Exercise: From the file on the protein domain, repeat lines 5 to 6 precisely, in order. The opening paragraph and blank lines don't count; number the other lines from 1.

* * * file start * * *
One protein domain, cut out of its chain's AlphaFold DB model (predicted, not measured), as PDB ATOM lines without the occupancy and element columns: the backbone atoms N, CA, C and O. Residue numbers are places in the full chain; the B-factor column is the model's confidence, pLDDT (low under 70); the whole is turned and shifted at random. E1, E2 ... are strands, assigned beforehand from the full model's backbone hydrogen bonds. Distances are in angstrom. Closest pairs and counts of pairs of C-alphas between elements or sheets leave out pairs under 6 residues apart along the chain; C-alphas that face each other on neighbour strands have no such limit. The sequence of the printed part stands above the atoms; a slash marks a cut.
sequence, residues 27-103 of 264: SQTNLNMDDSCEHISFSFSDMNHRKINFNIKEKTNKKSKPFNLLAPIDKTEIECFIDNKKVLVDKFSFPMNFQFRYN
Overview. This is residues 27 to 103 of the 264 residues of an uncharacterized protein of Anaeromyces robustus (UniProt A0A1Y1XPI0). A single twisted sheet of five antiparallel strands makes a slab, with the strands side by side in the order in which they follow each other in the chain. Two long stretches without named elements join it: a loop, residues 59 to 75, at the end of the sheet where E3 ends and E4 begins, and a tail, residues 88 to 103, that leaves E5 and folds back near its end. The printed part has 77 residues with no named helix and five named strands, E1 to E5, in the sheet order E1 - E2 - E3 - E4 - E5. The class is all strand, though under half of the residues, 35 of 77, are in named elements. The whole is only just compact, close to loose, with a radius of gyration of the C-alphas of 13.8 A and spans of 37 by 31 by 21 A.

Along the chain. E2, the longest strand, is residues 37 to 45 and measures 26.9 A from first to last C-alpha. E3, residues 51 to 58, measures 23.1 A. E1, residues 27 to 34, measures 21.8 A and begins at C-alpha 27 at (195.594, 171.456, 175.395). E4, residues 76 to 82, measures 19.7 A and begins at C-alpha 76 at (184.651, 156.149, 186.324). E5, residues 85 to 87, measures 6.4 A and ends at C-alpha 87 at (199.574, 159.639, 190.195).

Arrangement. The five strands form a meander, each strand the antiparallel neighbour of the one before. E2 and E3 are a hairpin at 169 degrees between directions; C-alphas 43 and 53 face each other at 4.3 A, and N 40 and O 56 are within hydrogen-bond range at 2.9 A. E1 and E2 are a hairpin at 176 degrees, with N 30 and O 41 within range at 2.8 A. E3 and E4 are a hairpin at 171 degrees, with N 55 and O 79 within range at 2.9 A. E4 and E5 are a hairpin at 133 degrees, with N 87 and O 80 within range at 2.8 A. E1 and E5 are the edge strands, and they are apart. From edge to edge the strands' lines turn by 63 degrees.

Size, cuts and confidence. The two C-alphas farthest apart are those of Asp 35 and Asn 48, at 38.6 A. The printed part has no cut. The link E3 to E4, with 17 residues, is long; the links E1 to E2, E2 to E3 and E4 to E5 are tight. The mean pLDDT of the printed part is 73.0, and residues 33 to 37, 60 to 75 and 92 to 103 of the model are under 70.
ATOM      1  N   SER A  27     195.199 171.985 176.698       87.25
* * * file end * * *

Size, cuts and confidence. The two C-alphas farthest apart are those of Asp 35 and Asn 48, at 38.6 A. The printed part has no cut. The link E3 to E4, with 17 residues, is long; the links E1 to E2, E2 to E3 and E4 to E5 are tight. The mean pLDDT of the printed part is 73.0, and residues 33 to 37, 60 to 75 and 92 to 103 of the model are under 70.
ATOM      1  N   SER A  27     195.199 171.985 176.698       87.25